When it comes to practice, there is no offseason in tennis. Indoors or outdoors, tennis players are constantly looking to master a new shot or tighten something up to find an edge on the court.
With that in mind, here are a few tips from Seth Walrath, the Middle States Junior Development Program Coordinator, which will help you get the most out of your game.
Breathe out when striking the ball
Even if you don’t believe me, just give this one a shot next time you’re out hitting. You should start by trying the opposite. So next time you take a shot, just take a deep breath in. You’ll notice that you become tight and more tense. By breathing out, your body relaxes and you’ll feel more comfortable hitting through the ball.
A good way to make sure you are breathing while striking the ball is by saying “yes” at contact. But hey, just make sure you’re not obnoxious about the grunting. We all know how that can be.
Keep your head still
We all have a tendency to watch our shots. It’s only natural, right? We want to see where we hit the ball, watch the spin and enjoy seeing our opponent scramble. But by keeping your head steady at the contact point, accuracy dramatically improves. You may be surprised at how accurate you will become if you just wait that extra half-second to see where the ball goes.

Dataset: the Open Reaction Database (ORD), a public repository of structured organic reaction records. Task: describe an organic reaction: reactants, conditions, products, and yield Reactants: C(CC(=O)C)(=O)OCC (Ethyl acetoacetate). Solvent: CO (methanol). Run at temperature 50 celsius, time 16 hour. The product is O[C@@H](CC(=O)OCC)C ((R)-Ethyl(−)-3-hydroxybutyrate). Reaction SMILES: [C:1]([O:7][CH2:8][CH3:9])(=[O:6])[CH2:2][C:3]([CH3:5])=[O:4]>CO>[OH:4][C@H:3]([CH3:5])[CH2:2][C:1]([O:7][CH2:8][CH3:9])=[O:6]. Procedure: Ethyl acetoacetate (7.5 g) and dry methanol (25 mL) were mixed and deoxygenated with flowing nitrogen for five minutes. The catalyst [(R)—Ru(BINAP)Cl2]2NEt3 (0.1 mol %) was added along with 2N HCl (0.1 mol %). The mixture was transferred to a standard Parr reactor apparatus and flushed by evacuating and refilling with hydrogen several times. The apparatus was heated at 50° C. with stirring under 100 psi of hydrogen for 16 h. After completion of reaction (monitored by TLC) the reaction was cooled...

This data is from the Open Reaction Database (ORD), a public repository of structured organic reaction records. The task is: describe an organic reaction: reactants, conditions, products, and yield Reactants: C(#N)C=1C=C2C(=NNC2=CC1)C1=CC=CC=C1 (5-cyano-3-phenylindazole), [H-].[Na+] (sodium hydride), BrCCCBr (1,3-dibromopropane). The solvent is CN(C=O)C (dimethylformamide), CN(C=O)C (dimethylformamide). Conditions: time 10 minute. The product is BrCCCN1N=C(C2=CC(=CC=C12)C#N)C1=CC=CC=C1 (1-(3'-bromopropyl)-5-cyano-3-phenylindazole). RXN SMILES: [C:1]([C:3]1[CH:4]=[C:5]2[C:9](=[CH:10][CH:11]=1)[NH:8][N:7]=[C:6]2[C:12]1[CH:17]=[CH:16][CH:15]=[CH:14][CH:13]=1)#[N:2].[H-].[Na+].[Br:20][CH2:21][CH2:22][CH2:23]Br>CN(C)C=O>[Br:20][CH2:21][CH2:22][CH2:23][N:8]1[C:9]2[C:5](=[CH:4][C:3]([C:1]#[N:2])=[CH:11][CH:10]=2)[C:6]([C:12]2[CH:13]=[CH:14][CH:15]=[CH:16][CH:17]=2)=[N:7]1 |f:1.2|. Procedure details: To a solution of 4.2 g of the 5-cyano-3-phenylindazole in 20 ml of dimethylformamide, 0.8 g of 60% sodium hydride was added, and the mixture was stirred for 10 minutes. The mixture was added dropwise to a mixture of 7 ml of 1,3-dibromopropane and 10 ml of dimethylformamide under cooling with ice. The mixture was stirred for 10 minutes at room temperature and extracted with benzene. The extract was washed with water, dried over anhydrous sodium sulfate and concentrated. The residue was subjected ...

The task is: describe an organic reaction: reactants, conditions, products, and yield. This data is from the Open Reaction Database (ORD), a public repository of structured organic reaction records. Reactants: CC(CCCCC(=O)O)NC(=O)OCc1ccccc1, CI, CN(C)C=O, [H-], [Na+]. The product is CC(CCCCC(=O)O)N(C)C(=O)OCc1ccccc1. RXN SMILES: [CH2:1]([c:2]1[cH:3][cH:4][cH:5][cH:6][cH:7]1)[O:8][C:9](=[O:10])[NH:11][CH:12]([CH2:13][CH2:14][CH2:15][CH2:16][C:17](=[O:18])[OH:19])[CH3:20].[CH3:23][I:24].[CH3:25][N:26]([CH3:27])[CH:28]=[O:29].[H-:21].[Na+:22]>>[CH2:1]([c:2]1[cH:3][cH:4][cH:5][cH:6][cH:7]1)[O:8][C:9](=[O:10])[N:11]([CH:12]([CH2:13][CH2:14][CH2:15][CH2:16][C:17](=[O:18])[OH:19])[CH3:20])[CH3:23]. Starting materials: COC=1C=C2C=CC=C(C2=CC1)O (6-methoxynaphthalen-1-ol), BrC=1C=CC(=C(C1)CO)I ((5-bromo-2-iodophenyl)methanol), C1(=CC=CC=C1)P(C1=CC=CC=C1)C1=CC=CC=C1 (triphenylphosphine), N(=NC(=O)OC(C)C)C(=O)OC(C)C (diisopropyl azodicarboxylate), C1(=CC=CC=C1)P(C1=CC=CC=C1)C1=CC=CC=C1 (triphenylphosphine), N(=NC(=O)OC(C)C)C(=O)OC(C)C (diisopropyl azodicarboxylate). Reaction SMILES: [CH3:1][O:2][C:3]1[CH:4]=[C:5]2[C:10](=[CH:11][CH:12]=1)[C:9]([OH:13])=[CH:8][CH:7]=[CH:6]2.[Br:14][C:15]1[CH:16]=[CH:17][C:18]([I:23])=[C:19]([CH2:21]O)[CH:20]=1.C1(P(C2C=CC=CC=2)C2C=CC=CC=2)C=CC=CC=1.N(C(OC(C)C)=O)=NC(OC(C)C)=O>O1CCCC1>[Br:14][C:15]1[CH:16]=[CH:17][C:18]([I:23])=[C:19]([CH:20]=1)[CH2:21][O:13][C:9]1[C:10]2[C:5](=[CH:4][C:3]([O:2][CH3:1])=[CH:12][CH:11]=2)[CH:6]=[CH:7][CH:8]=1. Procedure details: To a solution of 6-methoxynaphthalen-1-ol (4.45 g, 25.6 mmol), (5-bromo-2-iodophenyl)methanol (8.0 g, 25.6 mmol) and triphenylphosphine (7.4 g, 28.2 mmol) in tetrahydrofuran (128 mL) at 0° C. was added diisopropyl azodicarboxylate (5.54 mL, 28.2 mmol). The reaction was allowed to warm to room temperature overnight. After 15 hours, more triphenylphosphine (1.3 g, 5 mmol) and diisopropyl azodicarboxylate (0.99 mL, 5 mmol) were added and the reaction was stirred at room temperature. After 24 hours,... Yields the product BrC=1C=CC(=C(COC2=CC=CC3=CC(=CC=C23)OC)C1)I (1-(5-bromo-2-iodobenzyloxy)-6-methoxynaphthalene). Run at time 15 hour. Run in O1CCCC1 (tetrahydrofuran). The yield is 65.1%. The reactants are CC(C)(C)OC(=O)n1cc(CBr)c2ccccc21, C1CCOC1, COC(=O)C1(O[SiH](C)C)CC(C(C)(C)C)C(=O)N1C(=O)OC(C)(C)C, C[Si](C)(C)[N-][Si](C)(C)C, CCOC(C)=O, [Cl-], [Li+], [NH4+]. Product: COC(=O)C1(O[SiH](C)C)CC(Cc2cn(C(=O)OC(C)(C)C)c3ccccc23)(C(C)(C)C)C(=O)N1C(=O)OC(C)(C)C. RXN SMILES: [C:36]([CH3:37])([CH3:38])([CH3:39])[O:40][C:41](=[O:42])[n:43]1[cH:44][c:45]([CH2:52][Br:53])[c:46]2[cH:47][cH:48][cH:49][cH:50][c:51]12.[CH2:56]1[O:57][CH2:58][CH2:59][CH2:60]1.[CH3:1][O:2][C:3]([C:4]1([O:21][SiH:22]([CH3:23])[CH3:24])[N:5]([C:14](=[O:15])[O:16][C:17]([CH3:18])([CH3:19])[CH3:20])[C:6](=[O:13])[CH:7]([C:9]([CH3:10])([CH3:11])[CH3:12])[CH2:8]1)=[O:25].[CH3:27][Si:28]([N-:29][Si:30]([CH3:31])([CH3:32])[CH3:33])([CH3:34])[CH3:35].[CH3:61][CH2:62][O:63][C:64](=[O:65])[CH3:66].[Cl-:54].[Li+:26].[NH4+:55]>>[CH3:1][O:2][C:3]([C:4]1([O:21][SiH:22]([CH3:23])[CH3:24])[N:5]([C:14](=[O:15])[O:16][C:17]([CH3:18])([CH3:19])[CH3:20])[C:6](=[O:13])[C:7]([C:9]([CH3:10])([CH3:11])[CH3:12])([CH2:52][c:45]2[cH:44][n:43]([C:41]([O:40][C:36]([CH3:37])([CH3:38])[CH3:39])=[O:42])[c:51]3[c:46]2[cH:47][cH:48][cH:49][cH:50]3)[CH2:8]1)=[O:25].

Hit to big targets
Visualize the court with three center lines. You already have one line, so simply imagine two imaginary lines on the deuce- and ad-courts.
Now, take aim for your imaginary lines on cross-court and down-the-line shots. You’ll quickly find yourself cutting down on unforced errors and extending points.
Stay low when coming to the net
When playing a point, most balls bounce a few feet before or behind the service line. So it’s safe to say the probability of the ball bouncing in that area while transitioning to the net will be high. For this reason, it’s important to stay low when crossing through this area on the way to the net. Staying low will help keep you prepared to hit that shoe-shine volley.
Widen your stance for better balance
Solid balance is a key mechanic to any stroke. We all have a tendency to play tennis in a comfortable position with our feet about shoulder-width apart, almost as if we are standing or walking. By getting into a wider stance, though, you will become better balanced and a bit lower, allowing you to have a strong foundation and smooth swing path. If you don’t believe me, try the push test. Stand tall with your feet together and have your friend push you gently. Then, stand in an athletic position with your feet wider than shoulder width and repeat. Better balance means more athletic movements, better placement and more points won.